Desert Eagle (Black)
The IMI Desert Eagle
is an Israeli gas-operated, large-caliber semi-automatic pistol. 

It is not seen in any Rambo movie, but it appears in the Rambo video game, and was mostlikely a .50 AE model. Its only appearance in Rambo media so far has been in the video game.


Weighing over four pounds and almost a foot in length, the Desert Eagle was designed in America as early as 1979 yet produced in Israel by IMI, creator of the Uzi submachine gun. The Desert Eagle was originally designed to pierce an engine block if there was a bomb on the vehicle but due to its large size and expensive price, it was never actually adopted by a military outside of Israel's IDF, despite common media perception. The only special forces groups that have used the Desert Eagle are Poland's JW GROM and Portugal's Grupo de Operações Especiais. However, the Desert Eagle did become a popular sporting weapon, novelty gun, movie gun in hundreds films such as Commando and The Matrix, and a gun forever famed with Call of Duty video game fans as the "Deagle". The Desert Eagle was also prominently seen in another Sylvester Stallone film, "Cliffhanger".

The Desert Eagle is a semi-automatic pistol that relies on a gas-operation mechanism usually found on assault rifles like the M16 (strikingly similar from a visual point of view too), with a light single-action trigger similar to the 1911 and a slide-mounted safety similar to the Beretta 92FS. The Desert Eagle is fed with a detachable magazine. Magazine capacity is 9 rounds in .357 Magnum, 8 rounds in .44 Magnum, and 7 rounds in .50 Action Express. The Desert Eagle's barrel features polygonal rifling. The advantage of the gas operation is that it allows the use of far more powerful cartridges than traditional semi-automatic pistol designs. Thus it allows the Desert Eagle to compete in an area that had previously been dominated by magnum revolvers. Downsides of the gas-operated mechanism are the large size of the Desert Eagle, and the fact that it discourages the use of unjacketed lead bullets, as lead particles sheared off during firing could clog the gas release tap, preventing proper function. It also features a triangular muzzle, which helps with accuracy. Another downside to a large-caliber automatic is the size of the grip and magazines. As a result, it allows for small magazine capacity and almost completely eliminates users with medium to small hands. However, gas operation allows for much lower recoil than traditional revolvers, also being able to incorporate more powerful revolver or wildcat cartridges not seen in revolver platforms previously. It also allows for larger capacity than a revolver, but not by much.

Switching a Mark XIX Desert Eagle to another chambering requires only that the correct barrel, bolt assembly, and magazine be installed. Thus, a conversion to fire the other cartridges can be quickly accomplished. The rim diameter of the .50 AE (Action Express) is the same as the .44 Remington Magnum cartridge, consequently only a barrel and magazine change is required to convert a .44 Desert Eagle to the larger, more powerful .50 AE round. The most popular barrel length is 6 in (152 mm), although a 10 in (254 mm) barrel is available. The Mark XIX barrels are machined with integral scope mounting bases, simplifying the process of adding a pistol scope, although few actually put more weight on a four pound handgun.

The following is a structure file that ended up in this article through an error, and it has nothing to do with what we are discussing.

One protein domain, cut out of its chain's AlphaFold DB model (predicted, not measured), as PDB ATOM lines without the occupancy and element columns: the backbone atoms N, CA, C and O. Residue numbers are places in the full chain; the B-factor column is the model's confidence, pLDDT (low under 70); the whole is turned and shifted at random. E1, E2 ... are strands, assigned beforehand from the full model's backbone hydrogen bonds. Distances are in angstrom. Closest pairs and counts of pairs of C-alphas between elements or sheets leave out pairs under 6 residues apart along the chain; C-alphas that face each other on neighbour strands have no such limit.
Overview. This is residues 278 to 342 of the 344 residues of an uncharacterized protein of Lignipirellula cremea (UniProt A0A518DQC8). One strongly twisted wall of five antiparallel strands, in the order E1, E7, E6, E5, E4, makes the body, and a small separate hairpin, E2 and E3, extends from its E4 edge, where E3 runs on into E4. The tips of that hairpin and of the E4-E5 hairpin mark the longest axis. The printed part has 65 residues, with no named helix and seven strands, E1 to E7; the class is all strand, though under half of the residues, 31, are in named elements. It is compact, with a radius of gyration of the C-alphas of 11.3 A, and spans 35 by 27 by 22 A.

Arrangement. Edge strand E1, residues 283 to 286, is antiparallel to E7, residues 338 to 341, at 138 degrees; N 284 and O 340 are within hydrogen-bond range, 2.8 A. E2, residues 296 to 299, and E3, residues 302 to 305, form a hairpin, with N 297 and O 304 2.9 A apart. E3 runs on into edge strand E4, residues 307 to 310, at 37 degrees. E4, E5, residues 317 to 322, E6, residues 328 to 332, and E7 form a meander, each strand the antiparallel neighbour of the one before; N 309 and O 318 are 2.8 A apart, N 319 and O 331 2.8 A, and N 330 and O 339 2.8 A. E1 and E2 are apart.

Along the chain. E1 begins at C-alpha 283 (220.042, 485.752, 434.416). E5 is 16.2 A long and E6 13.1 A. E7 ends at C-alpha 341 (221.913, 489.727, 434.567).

• Mark I
  • Mark VII (seven)
  • Mark XIX (nineteen)

Mark IEdit

The Mark I began in 1982 but is no longer produced, as it was discontinued in 1989. It was offered with a steel, stainless steel or aluminum alloy frame and differs primarily in the size and shape of the safety levers and slide catch.

Mark VIIEdit

The Mark VII was introduced in 1989 and discontinued in 1995. It includes an adjustable trigger (retrofittable to Mark I pistols). The Mark I and VII are both available in .357 Magnum and .44 Magnum; the Mark VII has been chambered for .41 Magnum. The barrels had a 3/8" dovetail, to which an accessory mount could be attached. Later Mark VII models were offered in .50 Action Express with a 7/8" Weaver-pattern rail on the barrel; the .50 Mark VII would later become the Mark XIX platform. Barrel lengths were 6, 10 and 14 inches for .357 Magnum and .44 Magnum, but only 6 or 10 inches for .41 Magnum.

Mark XIXEdit

The Mark XIX series began in 1995 and is still produced. All Mark XIX models are can come in either scope rail or Picatinny rail-equipped barrels. Most American-made models come with Picatinny rails, although this is an unpopular change. Most only collect the Israel-made models without Picatinny rails. The Mark XIX model comes in a variety of different finishes, such as brushed chrome or titanium gold. Magnum Research offered this model in .440 Cor-bon, a .50 AE derived case. There were less than 500 original .440 Cor-bon Desert Eagles imported into U.S. in December 2000. Mark XIX barrels are available in 6-inch and 10-inch lengths only. Both the .357 and .44 Magnum XIX version have exterior barrel fluting, whereas the .50 AE versions do not. Current-model Mark XIX Desert Eagles now have a new-style Picatinny rail along the top of the barrel, as opposed to the dove-tail style rail on previous models. Magnum Research also now offers a proprietary muzzle brake for both the .50 AE and .44 Magnum versions to help reduce recoil. All the American slides for Mark XIX models are cast, while the Israeli models are forged.


  • .50 Action Express (Mark XIX only)
  • .44 Magnum (Mark VII to present)
  • .357 Magnum (Mark I to present)
  • .440 Cor-bon (discontinued, Mark XIX only)
  • .41 Magnum (discontinued, Mark VII only)
  • .357/44 Bain & Davis (IMI Mark I prototype only)